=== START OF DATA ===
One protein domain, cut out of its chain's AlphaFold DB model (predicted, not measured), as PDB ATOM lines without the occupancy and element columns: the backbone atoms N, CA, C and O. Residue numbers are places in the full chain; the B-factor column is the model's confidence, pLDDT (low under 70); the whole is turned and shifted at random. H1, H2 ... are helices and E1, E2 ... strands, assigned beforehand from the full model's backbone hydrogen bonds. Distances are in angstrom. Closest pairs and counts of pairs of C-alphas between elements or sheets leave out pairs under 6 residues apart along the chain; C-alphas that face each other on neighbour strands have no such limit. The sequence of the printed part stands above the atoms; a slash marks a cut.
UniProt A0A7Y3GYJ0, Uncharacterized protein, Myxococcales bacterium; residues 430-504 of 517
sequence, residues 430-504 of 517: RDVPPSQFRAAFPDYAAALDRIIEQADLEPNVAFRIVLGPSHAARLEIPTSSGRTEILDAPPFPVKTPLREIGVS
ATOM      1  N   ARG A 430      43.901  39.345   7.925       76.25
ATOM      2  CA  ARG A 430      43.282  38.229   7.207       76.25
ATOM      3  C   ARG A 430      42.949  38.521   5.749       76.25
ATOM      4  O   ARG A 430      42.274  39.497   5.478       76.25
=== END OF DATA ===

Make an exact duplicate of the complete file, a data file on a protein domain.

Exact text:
One protein domain, cut out of its chain's AlphaFold DB model (predicted, not measured), as PDB ATOM lines without the occupancy and element columns: the backbone atoms N, CA, C and O. Residue numbers are places in the full chain; the B-factor column is the model's confidence, pLDDT (low under 70); the whole is turned and shifted at random. H1, H2 ... are helices and E1, E2 ... strands, assigned beforehand from the full model's backbone hydrogen bonds. Distances are in angstrom. Closest pairs and counts of pairs of C-alphas between elements or sheets leave out pairs under 6 residues apart along the chain; C-alphas that face each other on neighbour strands have no such limit. The sequence of the printed part stands above the atoms; a slash marks a cut.
UniProt A0A7Y3GYJ0, Uncharacterized protein, Myxococcales bacterium; residues 430-504 of 517
sequence, residues 430-504 of 517: RDVPPSQFRAAFPDYAAALDRIIEQADLEPNVAFRIVLGPSHAARLEIPTSSGRTEILDAPPFPVKTPLREIGVS
ATOM      1  N   ARG A 430      43.901  39.345   7.925       76.25
ATOM      2  CA  ARG A 430      43.282  38.229   7.207       76.25
ATOM      3  C   ARG A 430      42.949  38.521   5.749       76.25
ATOM      4  O   ARG A 430      42.274  39.497   5.478       76.25